Most Barb males are slightly smaller but more intensely colored than females. This is especially true of Black Ruby and Cherry Barbs. While Cherry Barbs are excellent small Dither Fish, most of the other species are large enough to act as Dither or Target fish for medium sized Cichlids and other aggressive species. Make sure you provide at least 20 gallons of space for these fish as Barbs are active, chunky fish that school and thus have a significant bioload.

  • Average Length: 2-5″
  • pH Requirements:0-7.5
  • Water Column: Middle
  • Species to Consider: Tiger Barb, Gold Barb, Black Ruby Barb, Rosy Barb, Spanner Barb, Denison Barb, Cherry Barb
  • Special Considerations: Barbs aren’t aggressive but have a tendency to nip at the tempting, flowing fins of slow moving fish like Bettas, Guppies, and Angelfish. This will cause stress and leave routes for infections to take hold.
  • My Recommendation: Black Ruby Barb

Black Ruby Barbs are not as popular as their cousin the Tiger Barb but they really should be. Males need to be kept with females in order to show their best color, taking on an intense purple and ruby red color mixed with iridescent spangles. Black Ruby Barbs are on the small side, rarely growing past 2 inches. They are also peaceful and rarely nip fins.

Giant Danio

giant danio
Faucon [CC BY-SA]

Most Danios are small fish suitable for even nano aquariums. Giant Danios are the exception; males regularly reach 3 inches and females can top 5 inches! This makes them excellent Dither Fish for medium sized aquarium fish. Giant Danios are incredibly fast and schooling fish; this makes them aggravating when you need to catch one in a net but they are excellent Target Fish as a result.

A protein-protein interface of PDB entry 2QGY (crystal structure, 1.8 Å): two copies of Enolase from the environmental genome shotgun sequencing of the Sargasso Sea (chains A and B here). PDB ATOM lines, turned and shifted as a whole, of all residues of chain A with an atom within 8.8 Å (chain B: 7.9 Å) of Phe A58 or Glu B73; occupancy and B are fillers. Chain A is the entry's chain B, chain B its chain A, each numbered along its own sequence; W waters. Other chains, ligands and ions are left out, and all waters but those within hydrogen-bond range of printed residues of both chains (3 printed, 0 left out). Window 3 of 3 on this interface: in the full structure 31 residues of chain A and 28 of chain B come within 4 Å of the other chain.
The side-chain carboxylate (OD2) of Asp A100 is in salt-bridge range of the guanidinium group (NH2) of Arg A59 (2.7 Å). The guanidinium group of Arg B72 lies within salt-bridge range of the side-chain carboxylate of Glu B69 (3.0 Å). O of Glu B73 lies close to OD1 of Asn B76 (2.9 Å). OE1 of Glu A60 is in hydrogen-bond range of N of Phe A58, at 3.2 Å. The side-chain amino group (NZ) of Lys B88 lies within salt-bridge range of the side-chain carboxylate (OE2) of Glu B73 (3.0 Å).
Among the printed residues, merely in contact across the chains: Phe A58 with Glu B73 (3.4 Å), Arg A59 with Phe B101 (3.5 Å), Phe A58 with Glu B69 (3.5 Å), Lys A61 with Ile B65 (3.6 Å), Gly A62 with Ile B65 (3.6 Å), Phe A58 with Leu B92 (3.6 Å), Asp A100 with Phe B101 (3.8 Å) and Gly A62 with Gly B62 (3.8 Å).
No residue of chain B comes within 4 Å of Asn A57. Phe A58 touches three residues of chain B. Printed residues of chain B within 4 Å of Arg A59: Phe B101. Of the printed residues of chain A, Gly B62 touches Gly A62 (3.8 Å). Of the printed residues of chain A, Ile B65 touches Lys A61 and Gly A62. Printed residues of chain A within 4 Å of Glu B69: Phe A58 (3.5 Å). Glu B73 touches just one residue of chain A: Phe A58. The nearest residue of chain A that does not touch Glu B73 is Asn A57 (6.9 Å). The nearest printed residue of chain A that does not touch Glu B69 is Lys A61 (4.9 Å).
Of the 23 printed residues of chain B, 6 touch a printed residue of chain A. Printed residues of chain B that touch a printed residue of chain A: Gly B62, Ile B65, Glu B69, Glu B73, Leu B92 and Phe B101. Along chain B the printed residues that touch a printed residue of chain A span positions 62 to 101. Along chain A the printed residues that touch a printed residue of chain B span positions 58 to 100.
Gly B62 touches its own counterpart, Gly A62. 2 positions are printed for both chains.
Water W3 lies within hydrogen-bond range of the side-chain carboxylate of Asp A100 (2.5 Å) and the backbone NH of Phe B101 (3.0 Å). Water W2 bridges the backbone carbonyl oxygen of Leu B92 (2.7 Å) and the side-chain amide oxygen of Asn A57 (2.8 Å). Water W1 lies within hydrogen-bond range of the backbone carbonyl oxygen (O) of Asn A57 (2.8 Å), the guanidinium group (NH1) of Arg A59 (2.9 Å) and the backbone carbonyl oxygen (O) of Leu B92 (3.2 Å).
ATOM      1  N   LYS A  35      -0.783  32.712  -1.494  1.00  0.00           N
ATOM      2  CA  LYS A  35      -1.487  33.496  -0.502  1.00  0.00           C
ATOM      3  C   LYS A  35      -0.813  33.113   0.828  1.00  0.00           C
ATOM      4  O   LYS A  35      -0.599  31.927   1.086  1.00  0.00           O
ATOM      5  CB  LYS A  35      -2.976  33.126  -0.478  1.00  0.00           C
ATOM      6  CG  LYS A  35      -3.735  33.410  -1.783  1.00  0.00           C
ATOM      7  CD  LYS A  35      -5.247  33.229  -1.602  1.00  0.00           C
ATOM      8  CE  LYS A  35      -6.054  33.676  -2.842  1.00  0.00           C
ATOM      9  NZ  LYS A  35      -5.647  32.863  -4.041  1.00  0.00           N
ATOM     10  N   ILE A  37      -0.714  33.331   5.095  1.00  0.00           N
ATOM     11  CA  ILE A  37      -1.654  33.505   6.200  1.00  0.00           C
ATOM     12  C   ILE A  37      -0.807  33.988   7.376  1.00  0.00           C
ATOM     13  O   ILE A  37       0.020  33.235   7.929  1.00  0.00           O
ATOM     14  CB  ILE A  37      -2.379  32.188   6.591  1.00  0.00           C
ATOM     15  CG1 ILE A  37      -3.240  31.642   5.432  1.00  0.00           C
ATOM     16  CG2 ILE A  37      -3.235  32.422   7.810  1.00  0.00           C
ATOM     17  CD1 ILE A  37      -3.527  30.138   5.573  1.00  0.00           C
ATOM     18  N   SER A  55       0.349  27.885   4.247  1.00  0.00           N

Giant Danios should be kept in spacious, long aquariums of at least 55 gallons at maturity as they tend to race back and forth continually. You should have at least 6 in order for them to feel secure; even Dither Fish need Dither Fish! Like all Danios, Giant Danios will accept anything offered and are very undemanding in terms of water chemistry.

  • Average Length: 3-5″
  • pH Requirements:0-7.5
  • Water Column: Middle to Upper
  • Special Considerations: Long style aquariums are preferred to squat designs. This gives Giant Danios room to swim without having to make constant abrupt turns.

Silver Dollars

silver dollar fish

The Silver Dollar is a member of the Serrasalmidae family, which includes both Pacu and Piranhas. All Serrasalmidae are medium to large schooling fish from South America that are close kin to Characins. This means they prefer warm (75-83F), acidic waters, but they are hardy and can be acclimated to slightly alkaline pH levels as well.

Like their larger cousins the Pacu, Silver Dollars are mostly vegetarian. They move in groups of dozens to hundreds in nature, feeding on soft water plants and relying on the confusion of their mirrored flanks and fast, darting movements to avoid Amazonian ambush predators.

Silver Dollars will accept flakes and pellets but should be regularly given blanched vegetables like zucchini slices, spinach, and cauliflower. They have powerful, crunching teeth and will take large bites out of any aquatic plants you provide, even plants normally immune to vegetarians like Anubias and Java Fern.